As soon as I realized the inevitable nature of what I had come up against, my sensitiveness greatly diminished. Moreover my isolation gradually came to an end. To begin with, a small circle of pupils gathered round me in Vienna; and then, after 1906, came the news that the psychiatrists at Zurich, Eugen Bleuler, his assistant C. G. Jung, and others, were taking a lively interest in psychoanalysis. We got into personal touch with one another, and at Easter 1908 the friends of the young science met at Salzburg, agreed upon the regular repetition of similar informal congresses and arranged for the publication of a journal which was edited by Jung and was given the title of Jahrbuch fur psychoanalytische und psychopathologische Forschungen [Yearbook for Psychoanalytic and Psychopathological Researches]. It was brought out under the direction of Bleuler and myself and ceased publication at the beginning of the First World War. At the same time that the Swiss psychiatrists joined the movement, interest in psychoanalysis began to be aroused all over Germany as well; it became the subject of a large number of written comments and of lively discussions at scientific congresses. But its reception was nowhere friendly or even benevolently non-committal. After the briefest acquaintance with psychoanalysis, German science was united in rejecting it.

* * *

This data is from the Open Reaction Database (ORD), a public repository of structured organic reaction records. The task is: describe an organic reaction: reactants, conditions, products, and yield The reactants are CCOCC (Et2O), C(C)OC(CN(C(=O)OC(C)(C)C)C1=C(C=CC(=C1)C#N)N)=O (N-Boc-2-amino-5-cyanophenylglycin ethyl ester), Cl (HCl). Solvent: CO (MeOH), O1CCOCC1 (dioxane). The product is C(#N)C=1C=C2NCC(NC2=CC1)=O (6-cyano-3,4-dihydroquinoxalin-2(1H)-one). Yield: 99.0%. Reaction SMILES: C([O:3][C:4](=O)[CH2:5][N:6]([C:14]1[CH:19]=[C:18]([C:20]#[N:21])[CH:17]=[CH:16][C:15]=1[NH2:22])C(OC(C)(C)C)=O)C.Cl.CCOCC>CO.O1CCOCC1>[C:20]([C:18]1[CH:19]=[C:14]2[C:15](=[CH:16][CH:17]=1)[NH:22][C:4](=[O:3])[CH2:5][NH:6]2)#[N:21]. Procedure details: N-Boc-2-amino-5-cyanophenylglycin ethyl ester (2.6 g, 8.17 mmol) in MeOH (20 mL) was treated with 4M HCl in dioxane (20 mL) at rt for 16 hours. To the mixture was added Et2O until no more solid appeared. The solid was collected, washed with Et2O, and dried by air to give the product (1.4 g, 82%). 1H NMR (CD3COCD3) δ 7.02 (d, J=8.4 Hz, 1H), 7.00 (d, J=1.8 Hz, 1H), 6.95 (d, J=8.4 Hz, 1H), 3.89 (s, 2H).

One of my opponents boasted of silencing his patients as soon as they began to talk of anything sexual and evidently thought that this technique gave him a right to judge the part played by sexuality in the aetiology of the neuroses. Apart from emotional resistances, which were so easily explicable by the psychoanalytic theory that it was impossible to be misled by them, it seemed to me that the main obstacle to agreement lay in the fact that my opponents regarded psychoanalysis as a product of my speculative imagination and were unwilling to believe in the long, patient and unbiased work which had gone to its making. Since in their opinion analysis had nothing to do with observation or experience, they believed that they themselves were justified in rejecting it without experience. Others again, who did not feel so strongly convinced of this, repeated in their resistance the classical maneuver of not looking through the microscope so as to avoid seeing what they had denied. It is remarkable, indeed, how incorrectly most people act when they are obliged to form a judgement of their own on some new subject. For years I have been told by 'benevolent' critics--and I hear the same thing even today--that psychoanalysis is right up to such-and-such a point but that there it begins to exaggerate and to generalize without justification. And I know that, though nothing is more difficult than to decide where such a point lies, these critics had been completely ignorant of the whole subject only a few weeks or days earlier.